As they try to quiet their mind and fall asleep, they may begin to feel more stressed and frustrated that sleep isn’t coming. This leads to more agitation that keeps the body alert and less able to initiate sleep. The result of this scenario is that the sleep environment (aka your bedroom) loses its ability to help stimulate sleep.
This then results in persons who are able to fall asleep easier in places away from their bedroom or usual sleep environment. Someone with this sleep disorder may find that they can easily fall asleep reading on the couch but when they move to their bedroom they are unable to fall back asleep.
These symptoms can lead to a decrease in overall wellness, which can lead to decreased mood and happiness. Impairment in attention, decreased motivation, and increased fatigue are also common symptoms of this type of insomnia. If left untreated, this type of insomnia can persist for years and even decades.
There are specific criteria that identify cases of psychophysiological insomnia.
First, someone must be experiencing difficulty falling asleep or staying asleep. They may also wake up too early. Or, they may sleep but wake up without feeling rested on a regular basis. Their sleep difficulty must happen despite there being enough time for proper rest and sleep.
Insomnia must last for at least one month. And the person suffering from it must have evidence that they have been having difficulty sleeping or having extra mental arousal in bed that prevents them from falling asleep.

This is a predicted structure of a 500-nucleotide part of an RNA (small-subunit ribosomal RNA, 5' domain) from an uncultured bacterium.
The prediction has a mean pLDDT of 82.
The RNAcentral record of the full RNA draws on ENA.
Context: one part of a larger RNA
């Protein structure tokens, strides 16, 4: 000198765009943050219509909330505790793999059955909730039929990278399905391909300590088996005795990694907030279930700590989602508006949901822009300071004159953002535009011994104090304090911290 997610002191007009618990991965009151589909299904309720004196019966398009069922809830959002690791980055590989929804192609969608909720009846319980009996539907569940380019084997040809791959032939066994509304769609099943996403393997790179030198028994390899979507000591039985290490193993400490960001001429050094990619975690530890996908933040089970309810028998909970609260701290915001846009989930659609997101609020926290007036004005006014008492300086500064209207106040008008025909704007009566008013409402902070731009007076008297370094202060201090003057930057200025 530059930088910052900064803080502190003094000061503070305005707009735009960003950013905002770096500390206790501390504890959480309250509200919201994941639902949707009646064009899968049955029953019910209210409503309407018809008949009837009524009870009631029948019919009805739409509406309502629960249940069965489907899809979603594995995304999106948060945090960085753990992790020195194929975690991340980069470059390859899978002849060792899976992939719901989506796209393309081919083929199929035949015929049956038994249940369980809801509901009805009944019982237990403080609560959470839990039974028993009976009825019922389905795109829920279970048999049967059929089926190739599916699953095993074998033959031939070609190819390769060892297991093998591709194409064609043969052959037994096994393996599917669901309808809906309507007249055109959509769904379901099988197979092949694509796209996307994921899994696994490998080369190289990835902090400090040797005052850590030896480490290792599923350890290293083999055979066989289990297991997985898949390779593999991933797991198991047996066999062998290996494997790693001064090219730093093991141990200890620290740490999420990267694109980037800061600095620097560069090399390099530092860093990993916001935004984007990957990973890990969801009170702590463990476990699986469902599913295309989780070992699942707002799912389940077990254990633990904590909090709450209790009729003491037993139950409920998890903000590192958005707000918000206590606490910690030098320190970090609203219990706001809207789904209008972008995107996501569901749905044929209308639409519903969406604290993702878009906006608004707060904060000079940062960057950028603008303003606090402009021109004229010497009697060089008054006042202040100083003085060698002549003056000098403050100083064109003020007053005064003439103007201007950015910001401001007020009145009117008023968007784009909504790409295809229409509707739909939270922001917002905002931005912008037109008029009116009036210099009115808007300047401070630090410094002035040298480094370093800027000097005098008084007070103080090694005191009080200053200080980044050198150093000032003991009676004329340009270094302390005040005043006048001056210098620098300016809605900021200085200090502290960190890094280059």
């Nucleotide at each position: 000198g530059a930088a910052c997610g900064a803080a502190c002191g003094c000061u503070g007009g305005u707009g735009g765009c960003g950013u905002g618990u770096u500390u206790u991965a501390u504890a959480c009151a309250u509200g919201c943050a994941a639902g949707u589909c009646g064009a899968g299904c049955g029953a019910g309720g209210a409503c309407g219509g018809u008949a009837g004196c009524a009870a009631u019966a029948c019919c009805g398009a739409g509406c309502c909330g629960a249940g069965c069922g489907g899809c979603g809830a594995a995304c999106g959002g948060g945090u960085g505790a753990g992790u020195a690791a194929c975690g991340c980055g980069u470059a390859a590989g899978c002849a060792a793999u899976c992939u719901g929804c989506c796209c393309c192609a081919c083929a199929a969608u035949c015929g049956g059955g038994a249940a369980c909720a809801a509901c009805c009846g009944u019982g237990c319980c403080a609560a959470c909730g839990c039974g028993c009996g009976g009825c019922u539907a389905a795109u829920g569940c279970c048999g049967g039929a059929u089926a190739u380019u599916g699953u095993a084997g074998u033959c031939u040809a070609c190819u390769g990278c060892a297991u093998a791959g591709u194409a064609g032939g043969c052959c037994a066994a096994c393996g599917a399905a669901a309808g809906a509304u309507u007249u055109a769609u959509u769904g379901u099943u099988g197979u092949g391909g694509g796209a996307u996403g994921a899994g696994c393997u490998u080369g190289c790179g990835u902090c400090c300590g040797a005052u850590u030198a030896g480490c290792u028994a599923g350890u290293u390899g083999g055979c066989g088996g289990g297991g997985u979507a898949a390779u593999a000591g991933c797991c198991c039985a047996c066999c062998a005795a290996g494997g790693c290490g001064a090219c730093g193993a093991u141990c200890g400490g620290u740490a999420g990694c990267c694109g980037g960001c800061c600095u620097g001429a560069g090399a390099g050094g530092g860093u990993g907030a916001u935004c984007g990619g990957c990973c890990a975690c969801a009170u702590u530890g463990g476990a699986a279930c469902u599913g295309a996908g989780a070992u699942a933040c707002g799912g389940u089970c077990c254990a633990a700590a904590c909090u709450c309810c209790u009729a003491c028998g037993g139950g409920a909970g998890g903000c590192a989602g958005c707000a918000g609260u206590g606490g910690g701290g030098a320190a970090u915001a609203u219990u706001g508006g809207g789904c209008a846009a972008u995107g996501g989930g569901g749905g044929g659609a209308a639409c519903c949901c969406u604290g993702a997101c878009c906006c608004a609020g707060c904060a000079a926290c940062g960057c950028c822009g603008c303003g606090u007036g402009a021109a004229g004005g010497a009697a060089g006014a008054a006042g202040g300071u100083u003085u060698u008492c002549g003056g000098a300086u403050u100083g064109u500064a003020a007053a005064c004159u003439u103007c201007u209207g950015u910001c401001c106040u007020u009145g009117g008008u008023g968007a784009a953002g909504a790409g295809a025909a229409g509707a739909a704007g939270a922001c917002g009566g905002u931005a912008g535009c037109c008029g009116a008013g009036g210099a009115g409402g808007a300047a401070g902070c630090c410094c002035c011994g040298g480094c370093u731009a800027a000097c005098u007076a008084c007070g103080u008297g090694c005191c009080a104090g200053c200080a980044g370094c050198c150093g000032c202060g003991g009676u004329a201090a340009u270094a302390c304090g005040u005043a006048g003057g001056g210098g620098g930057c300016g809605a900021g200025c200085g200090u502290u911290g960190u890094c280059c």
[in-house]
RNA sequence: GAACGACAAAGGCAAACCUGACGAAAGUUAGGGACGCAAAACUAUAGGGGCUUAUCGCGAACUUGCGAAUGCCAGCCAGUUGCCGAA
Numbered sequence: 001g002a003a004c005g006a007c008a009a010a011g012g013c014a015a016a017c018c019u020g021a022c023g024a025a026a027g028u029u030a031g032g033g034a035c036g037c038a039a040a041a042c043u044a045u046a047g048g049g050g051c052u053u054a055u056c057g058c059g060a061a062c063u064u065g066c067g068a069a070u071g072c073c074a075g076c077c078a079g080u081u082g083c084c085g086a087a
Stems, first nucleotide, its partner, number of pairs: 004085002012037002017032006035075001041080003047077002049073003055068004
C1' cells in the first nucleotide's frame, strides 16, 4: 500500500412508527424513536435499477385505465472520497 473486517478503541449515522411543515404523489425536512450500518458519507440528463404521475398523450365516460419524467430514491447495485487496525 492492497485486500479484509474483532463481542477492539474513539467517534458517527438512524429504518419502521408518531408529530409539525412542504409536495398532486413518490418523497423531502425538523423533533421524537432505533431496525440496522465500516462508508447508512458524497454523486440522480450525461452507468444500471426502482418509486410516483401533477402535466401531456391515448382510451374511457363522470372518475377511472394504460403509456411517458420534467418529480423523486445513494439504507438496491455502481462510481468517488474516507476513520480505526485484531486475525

Evidence can include having excessive focus in bed, but not at times when not intending to fall asleep. The ability to sleep better away from home, or having intrusive thoughts in bed that make it hard to relax enough to fall asleep can also serve as evidence that the person is experiencing trouble with sleeping when and where they should be.
And lastly, to meet the criteria for psychophysiological insomnia, the sleep disturbance must not be better explained by another sleep disorder, medication, or other factors.
How Can You Recognize Psychophysiological Insomnia?
It can be difficult to identify psychophysiological insomnia on your own. Different types of insomnia are similar in symptoms and people can often have overlapping sleep disorders.
However, there are some red flags you can watch out for.
The onset of psychophysiological insomnia occurs in adulthood. However, many people who are diagnosed often report having sleep issues early on, even in childhood. It is common for those who suffer from insomnia to identify as light sleepers in general.
It may persist for months or years, and build in intensity. This type of insomnia is thought to increase in severity with time. It does not need to occur every night though. If you experience trouble sleeping at least three nights a week then you may be experiencing this type of sleep disorder.
It is common for those with psychophysiological insomnia to feel like they have lost their motivation and have no energy. You may also experience feelings like depression.